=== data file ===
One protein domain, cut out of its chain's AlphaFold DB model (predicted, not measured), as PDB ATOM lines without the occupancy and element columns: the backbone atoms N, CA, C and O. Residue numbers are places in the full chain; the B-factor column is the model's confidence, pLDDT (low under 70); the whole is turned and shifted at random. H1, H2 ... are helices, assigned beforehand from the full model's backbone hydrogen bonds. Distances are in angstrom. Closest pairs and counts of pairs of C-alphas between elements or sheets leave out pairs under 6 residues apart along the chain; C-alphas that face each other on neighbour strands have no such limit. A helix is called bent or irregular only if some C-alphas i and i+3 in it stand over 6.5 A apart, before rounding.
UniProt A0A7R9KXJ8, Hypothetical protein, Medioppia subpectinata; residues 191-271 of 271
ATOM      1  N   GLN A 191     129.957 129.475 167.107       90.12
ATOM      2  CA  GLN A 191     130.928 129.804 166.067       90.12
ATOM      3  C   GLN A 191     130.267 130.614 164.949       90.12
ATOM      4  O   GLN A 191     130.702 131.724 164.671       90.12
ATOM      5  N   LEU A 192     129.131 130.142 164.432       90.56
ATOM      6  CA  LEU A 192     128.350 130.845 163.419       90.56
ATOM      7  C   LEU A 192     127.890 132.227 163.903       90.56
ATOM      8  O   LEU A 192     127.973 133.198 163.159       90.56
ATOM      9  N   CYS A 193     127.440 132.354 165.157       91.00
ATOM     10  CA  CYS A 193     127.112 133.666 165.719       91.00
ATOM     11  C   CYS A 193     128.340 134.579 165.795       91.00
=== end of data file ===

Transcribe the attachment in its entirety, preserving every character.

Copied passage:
One protein domain, cut out of its chain's AlphaFold DB model (predicted, not measured), as PDB ATOM lines without the occupancy and element columns: the backbone atoms N, CA, C and O. Residue numbers are places in the full chain; the B-factor column is the model's confidence, pLDDT (low under 70); the whole is turned and shifted at random. H1, H2 ... are helices, assigned beforehand from the full model's backbone hydrogen bonds. Distances are in angstrom. Closest pairs and counts of pairs of C-alphas between elements or sheets leave out pairs under 6 residues apart along the chain; C-alphas that face each other on neighbour strands have no such limit. A helix is called bent or irregular only if some C-alphas i and i+3 in it stand over 6.5 A apart, before rounding.
UniProt A0A7R9KXJ8, Hypothetical protein, Medioppia subpectinata; residues 191-271 of 271
ATOM      1  N   GLN A 191     129.957 129.475 167.107       90.12
ATOM      2  CA  GLN A 191     130.928 129.804 166.067       90.12
ATOM      3  C   GLN A 191     130.267 130.614 164.949       90.12
ATOM      4  O   GLN A 191     130.702 131.724 164.671       90.12
ATOM      5  N   LEU A 192     129.131 130.142 164.432       90.56
ATOM      6  CA  LEU A 192     128.350 130.845 163.419       90.56
ATOM      7  C   LEU A 192     127.890 132.227 163.903       90.56
ATOM      8  O   LEU A 192     127.973 133.198 163.159       90.56
ATOM      9  N   CYS A 193     127.440 132.354 165.157       91.00
ATOM     10  CA  CYS A 193     127.112 133.666 165.719       91.00
ATOM     11  C   CYS A 193     128.340 134.579 165.795       91.00